What is more, even trivial changes in the laws which appear to govern the universe (as well as such things as the masses and charges of elementary particles) would mean that life – including ourselves – would not exist, and never would never have. As Prof. Davies said, the universe is ‘weirdly fine-tuned for life’ (Davies, ‘The Nature of the Laws of Physics and Their Mysterious Biofriendliness’, 15). Because of this, he concluded that ‘no scientific explanation for the universe can be deemed complete unless it accounts for this appearance of judicious design’ – in other words, that it seems to be the artefact of a creator (Davies, ‘The Nature of the Laws of Physics and Their Mysterious Biofriendliness’, 15-16).
Prof. Davies himself proposed a means by which this conundrum could be overcome – to some extent. Put simply, the fact that the equations of quantum mechanics are time-symmetric – it doesn’t matter if you look at them going forwards in time, or backwards – permits our presence, here and now, organizes the universe at its earlier stages – including, importantly, the laws by which it operates – through a feedback loop (Davies, ‘The Nature of the Laws of Physics and Their Mysterious Biofriendliness’, 32-35).
Even if mathematical modeling might one day explain how what-was-to-become our universe broke away from the ‘primordial quantum foam’ (or whatever it actually was out of which our universe expanded), including the laws which governed them, it would need to go still deeper. It would need to explain, not just how the laws of the universe take their present forms, but indeed the capacity for laws at all.
For my part, I have faith that God exists, and that He has intervened in the universe at many times and places, most especially through Christ. And I have faith that God is responsible for the glories of the universe that we are privileged to investigate through the tools of science, which we do not deny for fear or for any other reason. Somehow, I think the psalmist hit it exactly: ‘The heavens are telling the glory of God, and the firmament proclaims his handiwork’ (Ps 19:1).
I know that there are many people of the same view, too. A great hero of mine – and I know also of Fr. Gordon – was Msgr. Georges Lemaître, a Belgian priest / physicist whose calculations from Albert Einstein’s General Theory of Relativity led him to postulate in 1927 that the universe must have commenced in a superdense state, which he referred to in terms of the ‘primeval atom’. In short, he gave us the beginnings of the Big Bang Theory – and, no, I’m not referring to a certain sitcom! (If you’re ever interested in reading about Msgr. Lemaître, there’s an excellent biography of him, The Day without Yesterday: Lemaître, Einstein, and the Birth of Modern Cosmology, by John Farrell). Another – and likewise way out of my league – is Fr. Andrew Pinsent, Research Director at Oxford University’s Ian Ramsey Centre for Science and Religion, whose thoughts have graced these pages.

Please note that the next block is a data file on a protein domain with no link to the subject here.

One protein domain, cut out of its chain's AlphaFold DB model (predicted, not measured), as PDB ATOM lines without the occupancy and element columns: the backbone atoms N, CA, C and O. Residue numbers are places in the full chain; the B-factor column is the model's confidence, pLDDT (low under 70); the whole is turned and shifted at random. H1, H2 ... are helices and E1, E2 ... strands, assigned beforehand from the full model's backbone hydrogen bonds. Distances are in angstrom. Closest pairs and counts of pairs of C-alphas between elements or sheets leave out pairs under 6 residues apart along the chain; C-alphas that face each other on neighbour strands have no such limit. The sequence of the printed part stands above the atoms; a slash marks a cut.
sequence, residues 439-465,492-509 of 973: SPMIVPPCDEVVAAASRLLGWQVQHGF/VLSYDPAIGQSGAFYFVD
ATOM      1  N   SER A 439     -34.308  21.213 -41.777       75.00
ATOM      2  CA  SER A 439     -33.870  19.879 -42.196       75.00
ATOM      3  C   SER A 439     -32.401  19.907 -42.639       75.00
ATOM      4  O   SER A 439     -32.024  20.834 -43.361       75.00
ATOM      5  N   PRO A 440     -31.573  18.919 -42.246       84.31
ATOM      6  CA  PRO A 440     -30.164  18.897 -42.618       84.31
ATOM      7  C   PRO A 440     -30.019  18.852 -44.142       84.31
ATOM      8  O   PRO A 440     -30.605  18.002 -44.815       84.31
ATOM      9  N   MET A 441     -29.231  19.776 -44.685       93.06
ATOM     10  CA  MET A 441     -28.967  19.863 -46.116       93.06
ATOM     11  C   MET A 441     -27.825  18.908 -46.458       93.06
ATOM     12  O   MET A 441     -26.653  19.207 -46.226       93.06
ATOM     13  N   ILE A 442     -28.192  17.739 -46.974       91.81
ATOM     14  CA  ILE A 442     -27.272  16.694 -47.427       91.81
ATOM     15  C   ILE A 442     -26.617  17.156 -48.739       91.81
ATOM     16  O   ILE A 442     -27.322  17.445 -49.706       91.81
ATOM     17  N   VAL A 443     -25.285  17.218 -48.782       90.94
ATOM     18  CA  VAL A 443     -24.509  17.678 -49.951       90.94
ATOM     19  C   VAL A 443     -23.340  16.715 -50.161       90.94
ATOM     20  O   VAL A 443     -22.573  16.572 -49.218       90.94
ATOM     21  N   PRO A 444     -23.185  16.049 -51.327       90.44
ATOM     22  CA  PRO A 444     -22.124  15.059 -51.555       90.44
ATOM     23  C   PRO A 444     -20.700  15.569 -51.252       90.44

So I’ll continue to look up into the night sky. I’ll continue reading articles on cosmology, both popular and (so far as my poor intellect can cope with them) academic. And I’ll continue in the knowledge that my faith underpins such understanding as I have been granted.
Editor’s Note: You might also like these other posts about science and faith from These Stone Walls:
- Science and Faith and the Big Bang Theory of Creation
- Does Stephen Hawking Sacrifice God on the Altar of Sciences?
- The Higgs Boson God Particle: Of All Things Visible & Invisible
- Science Makes a Case for God and Respect for Life
- Fr Georges Lemaître: Father of the Big Bang by Father Andrew Pinsent, Oxford University